[11 September 2003]
New York City—imagine that!
Todd McEwen’s new novel positively pulsates with vigorous life, which is odd, as superficially it’s a novel about dealing with the knowledge of death. MacKenzie (MacK, in the novel’s deliberately hectic typography) has been informed of his imminent demise to lung cancer. His response is to walk the city, opening the metropolitan space to his musings, memories and antics, meditating all the while on which of the (roughly) 273,750 cigarettes he’s smoked may have been the root cause of his predicament, cigarettes and death being intimately, cruelly linked in this novel.
Who Sleeps with Katz has legitimate claim to entering several ongoing competitions—best novel of city life, great American novel, great comic novel, most forthright exploration of smoking—and perhaps demonstrates how such critical attempts at categorisation ultimately overlap, so that the great American novel seems, suddenly necessarily, to need to be a great novel of city life, and the ludicrous habit of smoking fuels the engines of fictional comedy.
We’re in capable hands here. McEwen knows his literary history (think Joyce, Ulysses‘s Bloom meandering around Dublin; think Woolf’s Mrs Dalloway pondering sanity and mortality in London, June 1923; think Dos Passos, finding a form to match the new chaos of the modern city in Manhattan Transfer; think DeLillo, Amis and the postmodern city novel). Who Sleeps with Katz melds together different elements from these and other 20th Century experiments, to produce a novel whose form corresponds to its theme, and whose hyperactive narration embodies the few carnival days around Thanksgiving in New York of its setting.
New York is imagined here in all its diversity, all its immensity, all its menacing and joyous vitality, a city full of life and love and lost souls and debauchery and indulgence and deprivation. MacK and his sometime companions Isidor and Mary- Ann wander the city day and night, from bar to bar, eatery to eatery, and encounter the metropolitan mirror of themselves, cursed with self-knowledge, burdened by their histories and the impossibility of returning to them. McEwen hymns the city in language that alternately thrills and numbs the reader, demanding and responding in equal measure:
So he would gradually get to the IRT at 14th and Seventh, having journeyed blotto through this, one of the sleepiest parts of town there is. St Vincent scatters sand in your eyes around one-thirty. It is frightening to recall, the next morning in your bed of acute pain, the city in such a deranged state, everything so hysterically slow, so stretched and zinging. Indeed it is remarkable that a person in such a blasted and forlorn condition can make himself understood, to the genial news vendor, to the priest of the tokens, make himself presentable enough to his own doorman to be let in the building (Boris has standards after all). It is, in fact, a tribute to New York.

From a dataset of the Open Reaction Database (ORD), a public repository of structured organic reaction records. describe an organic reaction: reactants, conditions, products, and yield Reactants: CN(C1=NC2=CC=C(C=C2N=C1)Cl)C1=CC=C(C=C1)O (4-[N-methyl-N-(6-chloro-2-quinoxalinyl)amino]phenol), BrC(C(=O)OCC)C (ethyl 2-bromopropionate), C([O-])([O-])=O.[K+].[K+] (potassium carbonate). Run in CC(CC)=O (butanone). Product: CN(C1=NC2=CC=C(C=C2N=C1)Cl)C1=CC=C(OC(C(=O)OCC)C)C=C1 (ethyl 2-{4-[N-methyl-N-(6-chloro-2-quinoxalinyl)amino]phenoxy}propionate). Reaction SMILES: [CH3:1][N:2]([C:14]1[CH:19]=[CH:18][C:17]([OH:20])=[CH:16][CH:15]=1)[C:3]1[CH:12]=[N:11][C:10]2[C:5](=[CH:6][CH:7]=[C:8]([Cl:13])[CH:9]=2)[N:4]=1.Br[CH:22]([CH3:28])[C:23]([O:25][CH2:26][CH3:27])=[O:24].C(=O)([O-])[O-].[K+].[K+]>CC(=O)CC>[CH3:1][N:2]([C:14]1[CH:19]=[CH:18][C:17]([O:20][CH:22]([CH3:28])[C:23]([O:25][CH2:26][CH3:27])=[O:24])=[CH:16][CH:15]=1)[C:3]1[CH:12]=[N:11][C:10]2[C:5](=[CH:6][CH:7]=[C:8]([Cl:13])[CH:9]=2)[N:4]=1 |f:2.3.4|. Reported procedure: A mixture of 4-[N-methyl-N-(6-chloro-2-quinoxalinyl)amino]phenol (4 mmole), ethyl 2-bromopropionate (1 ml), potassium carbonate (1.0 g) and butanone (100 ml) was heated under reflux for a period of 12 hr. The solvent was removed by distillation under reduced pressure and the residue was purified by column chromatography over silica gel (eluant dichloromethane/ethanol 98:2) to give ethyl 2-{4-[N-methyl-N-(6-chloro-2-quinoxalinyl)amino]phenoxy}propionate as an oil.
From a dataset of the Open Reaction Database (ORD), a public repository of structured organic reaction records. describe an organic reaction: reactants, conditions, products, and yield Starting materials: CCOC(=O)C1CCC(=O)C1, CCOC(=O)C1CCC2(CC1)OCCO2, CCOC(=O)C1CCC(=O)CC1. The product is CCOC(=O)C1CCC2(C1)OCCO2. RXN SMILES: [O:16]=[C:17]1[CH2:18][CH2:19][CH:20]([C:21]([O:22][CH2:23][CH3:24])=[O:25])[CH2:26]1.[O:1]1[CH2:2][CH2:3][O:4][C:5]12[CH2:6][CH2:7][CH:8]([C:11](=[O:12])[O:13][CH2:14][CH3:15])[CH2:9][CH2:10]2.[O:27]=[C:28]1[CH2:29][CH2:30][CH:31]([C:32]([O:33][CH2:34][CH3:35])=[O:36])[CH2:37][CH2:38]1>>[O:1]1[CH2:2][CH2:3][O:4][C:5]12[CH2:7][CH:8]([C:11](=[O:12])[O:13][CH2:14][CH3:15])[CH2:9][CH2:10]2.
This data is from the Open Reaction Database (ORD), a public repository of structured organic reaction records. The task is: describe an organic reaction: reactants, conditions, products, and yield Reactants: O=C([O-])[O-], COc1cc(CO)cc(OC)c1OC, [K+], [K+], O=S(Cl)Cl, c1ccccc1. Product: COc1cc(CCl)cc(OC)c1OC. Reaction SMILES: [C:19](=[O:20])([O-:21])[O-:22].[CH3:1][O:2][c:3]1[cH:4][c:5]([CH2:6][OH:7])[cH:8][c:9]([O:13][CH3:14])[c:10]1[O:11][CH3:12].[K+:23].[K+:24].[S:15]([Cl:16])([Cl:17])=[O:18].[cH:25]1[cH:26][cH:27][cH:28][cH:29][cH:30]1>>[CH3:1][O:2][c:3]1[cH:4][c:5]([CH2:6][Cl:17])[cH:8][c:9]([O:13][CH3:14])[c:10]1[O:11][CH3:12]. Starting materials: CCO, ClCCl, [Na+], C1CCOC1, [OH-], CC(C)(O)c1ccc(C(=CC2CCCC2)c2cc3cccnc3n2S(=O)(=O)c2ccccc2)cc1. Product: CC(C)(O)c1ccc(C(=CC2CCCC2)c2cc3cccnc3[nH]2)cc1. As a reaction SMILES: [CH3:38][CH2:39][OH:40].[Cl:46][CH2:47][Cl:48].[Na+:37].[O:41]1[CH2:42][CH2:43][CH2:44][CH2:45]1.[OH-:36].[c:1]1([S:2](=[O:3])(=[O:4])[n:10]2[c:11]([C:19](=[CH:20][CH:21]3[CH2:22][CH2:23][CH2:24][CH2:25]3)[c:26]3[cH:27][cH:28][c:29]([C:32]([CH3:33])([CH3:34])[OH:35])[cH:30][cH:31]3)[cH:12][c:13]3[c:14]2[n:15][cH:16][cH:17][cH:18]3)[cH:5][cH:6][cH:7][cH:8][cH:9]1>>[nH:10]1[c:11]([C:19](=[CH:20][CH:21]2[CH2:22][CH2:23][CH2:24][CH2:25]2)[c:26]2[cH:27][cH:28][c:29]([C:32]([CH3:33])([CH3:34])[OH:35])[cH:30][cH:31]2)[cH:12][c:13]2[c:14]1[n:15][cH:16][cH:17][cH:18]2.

New York works hard as an environment in this novel. It offers both place and time, space and memory, to the characters who populate it, and is never reduced to those characters or their society but maintains an aloof, depersonalising distance, so that the city becomes both character and backdrop to the novel. “Each man, woman, child, dog and cat in New York has to spend all day choosing in which city to live—it’s different for each.” Such variety is exquisitely captured in McEwen’s writing, in its sometimes wild typographical variations, its juddering lurches from consciousness to consciousness, its demotic willingness to allow.
Isidor, the ‘Katz’ of the title, whose role as argumentative realistic foil to MacK’s despondent tendencies is fully exploited, offers the central insight of the novel: “this city, in case you didn’t know, contains all our moral history as a nation and living in it constitutes a necessary embrace of our achievements and failures [ . . . ] Don’t you see this means, on a human level, as one human being to another, that I CAN NEVER TRUST YOU?” The double-bind of the necessity and impossibility of trust offers one of the axes along which McEwen portrays human relationships, which find more sinister expression in a typographical image:
At the elevator bank she kissed him, with a meaningful tenderness he’d never have imagined, even his romantic fantasies having only to do with the surfaces of things, the taste of a cigarette at a moment of declaration. First words, never last words. You could say it was because she had been through the ‘same thing’—all these doctors, all this coffee and thinking about the end of life—wishing you could call all your life to you at one moment, at your desk—but that had ended and she was going to live—was living—her life become the usual question mark—the downward curve of which toward that
we choose to ignore.
Not last words but words embodying the sense of last things (there’s that cigarette again, shadowing death itself as the ultimate question mark)—echoes of Paul Auster’s very different hymn to New York (in Stillman’s reduction of the city to letters, ‘Tower of Babel’, in Auster’s City of Glass) overlaid with a post-Hip- Hop generation sense of the city’s ethnic mix, in turn erased by the commonality of all our destinies.
McEwen, himself a native of California now resident in that most unlike New York of oldworld cities, Edinburgh, has written in comic, intelligent and sometimes haunting prose a brilliant, convincing, human, emotionally raging portrait of a city and the people it makes, and who make it.